The New York Stock Exchange began over two hundred years ago when, faced with cut rate competition from a group of powerful government bond merchants, twenty-four brokers signed the Buttonwood Tree Agreement. The agreement created a closed club in which members agreed to trade only with each other and to abide by a 0.25% commission rate.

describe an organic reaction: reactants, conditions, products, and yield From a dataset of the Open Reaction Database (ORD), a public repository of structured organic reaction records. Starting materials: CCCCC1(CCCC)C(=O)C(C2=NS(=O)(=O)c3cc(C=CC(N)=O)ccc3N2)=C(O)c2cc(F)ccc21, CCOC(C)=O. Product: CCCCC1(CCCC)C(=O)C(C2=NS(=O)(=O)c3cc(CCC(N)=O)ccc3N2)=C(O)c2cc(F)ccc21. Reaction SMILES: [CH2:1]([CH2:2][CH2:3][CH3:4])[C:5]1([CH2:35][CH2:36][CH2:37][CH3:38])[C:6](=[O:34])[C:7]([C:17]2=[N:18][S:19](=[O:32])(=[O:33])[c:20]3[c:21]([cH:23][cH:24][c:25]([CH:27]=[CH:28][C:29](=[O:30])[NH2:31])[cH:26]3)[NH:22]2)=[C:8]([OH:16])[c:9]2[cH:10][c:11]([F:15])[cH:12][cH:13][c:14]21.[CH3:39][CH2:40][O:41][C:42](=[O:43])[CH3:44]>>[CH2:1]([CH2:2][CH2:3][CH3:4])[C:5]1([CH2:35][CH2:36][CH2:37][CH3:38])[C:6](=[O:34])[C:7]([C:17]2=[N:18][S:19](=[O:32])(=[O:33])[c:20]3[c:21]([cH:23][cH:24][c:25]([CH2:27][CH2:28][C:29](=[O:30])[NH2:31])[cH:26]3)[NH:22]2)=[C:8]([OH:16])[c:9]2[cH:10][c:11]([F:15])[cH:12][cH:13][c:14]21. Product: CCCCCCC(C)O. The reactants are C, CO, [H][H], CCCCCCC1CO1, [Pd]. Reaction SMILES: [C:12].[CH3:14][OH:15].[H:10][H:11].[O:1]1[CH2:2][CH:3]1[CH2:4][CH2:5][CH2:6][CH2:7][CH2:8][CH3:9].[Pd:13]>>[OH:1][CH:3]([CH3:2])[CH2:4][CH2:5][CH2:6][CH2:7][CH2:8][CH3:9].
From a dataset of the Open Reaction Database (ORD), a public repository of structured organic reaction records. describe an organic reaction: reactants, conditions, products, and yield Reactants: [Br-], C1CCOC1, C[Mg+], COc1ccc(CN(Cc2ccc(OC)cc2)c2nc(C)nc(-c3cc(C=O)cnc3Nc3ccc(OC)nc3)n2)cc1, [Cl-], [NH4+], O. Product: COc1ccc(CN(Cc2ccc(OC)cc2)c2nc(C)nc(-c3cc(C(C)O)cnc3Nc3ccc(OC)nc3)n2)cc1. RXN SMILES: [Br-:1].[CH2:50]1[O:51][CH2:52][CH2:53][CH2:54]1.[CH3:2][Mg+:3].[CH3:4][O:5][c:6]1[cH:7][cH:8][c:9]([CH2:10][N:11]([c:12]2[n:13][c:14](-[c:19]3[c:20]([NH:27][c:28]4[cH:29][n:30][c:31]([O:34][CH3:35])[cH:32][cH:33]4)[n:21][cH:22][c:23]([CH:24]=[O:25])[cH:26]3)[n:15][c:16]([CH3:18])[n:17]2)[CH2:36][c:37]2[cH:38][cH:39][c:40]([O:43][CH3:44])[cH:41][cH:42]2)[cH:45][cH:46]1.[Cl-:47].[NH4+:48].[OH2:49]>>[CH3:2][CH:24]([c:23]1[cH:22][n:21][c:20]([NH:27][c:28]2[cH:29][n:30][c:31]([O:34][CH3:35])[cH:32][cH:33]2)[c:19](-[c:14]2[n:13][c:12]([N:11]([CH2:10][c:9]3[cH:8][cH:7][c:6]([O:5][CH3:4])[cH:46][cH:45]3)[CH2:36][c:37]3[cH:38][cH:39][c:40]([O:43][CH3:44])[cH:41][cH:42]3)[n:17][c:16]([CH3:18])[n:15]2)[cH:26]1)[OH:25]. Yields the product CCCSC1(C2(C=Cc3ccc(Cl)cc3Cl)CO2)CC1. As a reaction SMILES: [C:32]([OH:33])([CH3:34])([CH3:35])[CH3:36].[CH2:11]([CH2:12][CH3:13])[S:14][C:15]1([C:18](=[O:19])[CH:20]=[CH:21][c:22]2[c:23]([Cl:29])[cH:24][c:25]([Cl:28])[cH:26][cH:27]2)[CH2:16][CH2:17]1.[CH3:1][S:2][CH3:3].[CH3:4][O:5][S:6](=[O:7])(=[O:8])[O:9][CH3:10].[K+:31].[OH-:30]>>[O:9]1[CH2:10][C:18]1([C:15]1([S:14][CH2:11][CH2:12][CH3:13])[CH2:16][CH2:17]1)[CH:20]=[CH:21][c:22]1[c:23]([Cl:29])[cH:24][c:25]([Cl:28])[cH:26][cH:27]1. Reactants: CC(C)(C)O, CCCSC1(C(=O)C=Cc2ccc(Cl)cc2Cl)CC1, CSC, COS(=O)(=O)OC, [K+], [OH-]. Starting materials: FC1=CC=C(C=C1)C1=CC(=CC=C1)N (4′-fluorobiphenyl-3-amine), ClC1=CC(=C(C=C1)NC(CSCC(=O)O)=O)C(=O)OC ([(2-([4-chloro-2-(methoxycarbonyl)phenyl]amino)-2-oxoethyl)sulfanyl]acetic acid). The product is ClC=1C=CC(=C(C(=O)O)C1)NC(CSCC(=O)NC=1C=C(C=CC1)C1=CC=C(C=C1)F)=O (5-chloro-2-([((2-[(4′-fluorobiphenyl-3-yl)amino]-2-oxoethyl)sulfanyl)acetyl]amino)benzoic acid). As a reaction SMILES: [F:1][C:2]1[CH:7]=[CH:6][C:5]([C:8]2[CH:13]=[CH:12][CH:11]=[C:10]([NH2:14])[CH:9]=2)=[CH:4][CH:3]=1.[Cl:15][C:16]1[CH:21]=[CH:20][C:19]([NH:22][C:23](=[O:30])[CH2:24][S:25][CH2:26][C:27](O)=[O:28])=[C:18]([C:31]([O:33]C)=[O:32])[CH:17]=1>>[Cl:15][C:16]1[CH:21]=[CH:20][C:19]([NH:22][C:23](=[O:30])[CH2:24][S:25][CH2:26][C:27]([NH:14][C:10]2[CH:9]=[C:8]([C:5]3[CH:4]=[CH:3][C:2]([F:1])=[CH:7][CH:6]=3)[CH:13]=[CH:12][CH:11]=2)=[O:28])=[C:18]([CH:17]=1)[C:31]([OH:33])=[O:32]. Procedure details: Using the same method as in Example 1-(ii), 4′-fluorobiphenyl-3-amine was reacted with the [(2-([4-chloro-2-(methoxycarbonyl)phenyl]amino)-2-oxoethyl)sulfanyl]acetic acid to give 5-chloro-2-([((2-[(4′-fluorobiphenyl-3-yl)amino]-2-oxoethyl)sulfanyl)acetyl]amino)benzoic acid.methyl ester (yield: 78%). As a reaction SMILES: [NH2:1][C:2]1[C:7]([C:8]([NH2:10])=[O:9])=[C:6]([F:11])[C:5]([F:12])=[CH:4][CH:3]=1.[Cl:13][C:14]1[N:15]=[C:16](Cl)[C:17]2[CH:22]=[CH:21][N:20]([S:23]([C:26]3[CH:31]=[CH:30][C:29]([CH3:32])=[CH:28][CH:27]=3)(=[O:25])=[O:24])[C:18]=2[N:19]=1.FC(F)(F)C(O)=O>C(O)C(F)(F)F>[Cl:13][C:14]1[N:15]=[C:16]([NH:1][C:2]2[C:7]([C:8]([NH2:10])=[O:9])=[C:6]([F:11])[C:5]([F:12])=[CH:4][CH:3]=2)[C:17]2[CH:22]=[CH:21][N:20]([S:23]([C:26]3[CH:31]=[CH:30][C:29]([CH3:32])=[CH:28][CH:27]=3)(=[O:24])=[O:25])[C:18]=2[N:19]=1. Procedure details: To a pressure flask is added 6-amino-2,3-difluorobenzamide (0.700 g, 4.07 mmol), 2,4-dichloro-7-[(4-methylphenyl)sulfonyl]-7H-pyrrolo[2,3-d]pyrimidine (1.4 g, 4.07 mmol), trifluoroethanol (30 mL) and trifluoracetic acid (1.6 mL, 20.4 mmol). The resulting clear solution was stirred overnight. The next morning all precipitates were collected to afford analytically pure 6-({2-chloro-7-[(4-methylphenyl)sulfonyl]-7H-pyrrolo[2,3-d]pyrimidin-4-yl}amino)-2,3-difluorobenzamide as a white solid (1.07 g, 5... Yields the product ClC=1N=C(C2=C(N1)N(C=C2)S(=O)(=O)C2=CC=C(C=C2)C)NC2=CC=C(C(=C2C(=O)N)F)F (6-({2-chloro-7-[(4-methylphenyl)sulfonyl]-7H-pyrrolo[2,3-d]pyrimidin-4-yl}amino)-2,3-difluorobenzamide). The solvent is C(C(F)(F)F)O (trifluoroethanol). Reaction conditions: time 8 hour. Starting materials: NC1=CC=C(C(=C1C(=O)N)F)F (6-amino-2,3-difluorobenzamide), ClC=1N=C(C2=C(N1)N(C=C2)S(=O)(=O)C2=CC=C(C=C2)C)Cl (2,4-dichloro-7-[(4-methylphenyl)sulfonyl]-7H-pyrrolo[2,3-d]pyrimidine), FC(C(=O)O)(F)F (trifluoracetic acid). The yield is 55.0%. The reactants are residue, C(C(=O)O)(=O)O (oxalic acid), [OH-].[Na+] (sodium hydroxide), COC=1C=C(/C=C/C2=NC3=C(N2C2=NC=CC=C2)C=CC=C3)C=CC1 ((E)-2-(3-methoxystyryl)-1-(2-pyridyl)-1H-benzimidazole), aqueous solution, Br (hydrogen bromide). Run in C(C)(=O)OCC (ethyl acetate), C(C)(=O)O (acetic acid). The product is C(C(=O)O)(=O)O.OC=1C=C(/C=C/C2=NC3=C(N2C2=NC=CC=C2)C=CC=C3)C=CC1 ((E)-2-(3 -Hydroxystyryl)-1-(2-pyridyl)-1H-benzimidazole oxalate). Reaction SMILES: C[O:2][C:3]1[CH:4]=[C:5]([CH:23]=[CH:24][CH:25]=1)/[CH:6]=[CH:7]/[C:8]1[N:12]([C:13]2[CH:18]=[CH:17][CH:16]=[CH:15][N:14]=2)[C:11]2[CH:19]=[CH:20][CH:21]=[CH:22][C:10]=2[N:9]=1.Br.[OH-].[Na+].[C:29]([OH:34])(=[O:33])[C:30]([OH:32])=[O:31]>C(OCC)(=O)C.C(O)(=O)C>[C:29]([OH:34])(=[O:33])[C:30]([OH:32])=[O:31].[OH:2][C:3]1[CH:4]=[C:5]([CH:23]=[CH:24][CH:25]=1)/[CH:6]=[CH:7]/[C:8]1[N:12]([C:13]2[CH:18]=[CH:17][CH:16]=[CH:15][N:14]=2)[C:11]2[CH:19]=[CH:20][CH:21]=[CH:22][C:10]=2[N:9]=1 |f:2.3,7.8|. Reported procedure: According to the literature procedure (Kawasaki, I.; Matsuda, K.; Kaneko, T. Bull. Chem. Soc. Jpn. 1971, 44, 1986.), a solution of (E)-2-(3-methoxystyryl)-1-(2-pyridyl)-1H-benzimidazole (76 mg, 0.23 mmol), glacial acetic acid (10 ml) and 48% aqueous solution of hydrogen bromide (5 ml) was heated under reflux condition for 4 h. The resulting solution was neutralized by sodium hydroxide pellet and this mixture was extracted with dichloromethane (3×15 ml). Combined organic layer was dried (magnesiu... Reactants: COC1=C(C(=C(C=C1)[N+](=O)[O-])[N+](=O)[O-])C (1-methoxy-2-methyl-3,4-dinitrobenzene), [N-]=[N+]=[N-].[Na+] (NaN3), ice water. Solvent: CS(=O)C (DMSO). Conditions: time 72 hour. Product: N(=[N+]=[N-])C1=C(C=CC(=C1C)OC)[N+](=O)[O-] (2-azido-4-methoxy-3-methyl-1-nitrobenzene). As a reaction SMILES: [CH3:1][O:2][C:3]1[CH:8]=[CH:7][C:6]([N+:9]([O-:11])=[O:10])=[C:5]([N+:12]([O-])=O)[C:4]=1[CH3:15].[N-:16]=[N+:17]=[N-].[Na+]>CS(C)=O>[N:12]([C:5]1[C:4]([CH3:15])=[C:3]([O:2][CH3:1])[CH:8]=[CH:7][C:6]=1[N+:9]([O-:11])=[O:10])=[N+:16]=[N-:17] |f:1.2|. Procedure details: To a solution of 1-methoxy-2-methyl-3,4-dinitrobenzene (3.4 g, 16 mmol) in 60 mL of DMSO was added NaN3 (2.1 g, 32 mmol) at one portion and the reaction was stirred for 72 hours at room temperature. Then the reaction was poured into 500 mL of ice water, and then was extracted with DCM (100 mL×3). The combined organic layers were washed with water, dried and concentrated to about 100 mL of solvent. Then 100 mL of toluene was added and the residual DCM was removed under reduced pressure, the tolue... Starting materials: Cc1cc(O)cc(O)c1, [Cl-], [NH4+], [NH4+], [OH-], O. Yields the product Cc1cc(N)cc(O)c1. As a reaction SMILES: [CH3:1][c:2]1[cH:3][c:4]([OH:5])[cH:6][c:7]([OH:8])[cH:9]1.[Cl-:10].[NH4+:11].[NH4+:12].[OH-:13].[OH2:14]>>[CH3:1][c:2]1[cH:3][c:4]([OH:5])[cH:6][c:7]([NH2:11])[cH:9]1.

A year later the organization itself moved indoors, to the Tontine Coffee House, but unless the weather was particularly vile, trading itself still took place outdoors.
1792 Buttonwood Tree Agreement
The May 17, 1792 Buttonwood Tree Agreement was named after the huge Sycamore (known in the vernacular as a Buttonwood Tree) in front of 68 Wall Street under which brokers gathered to trade.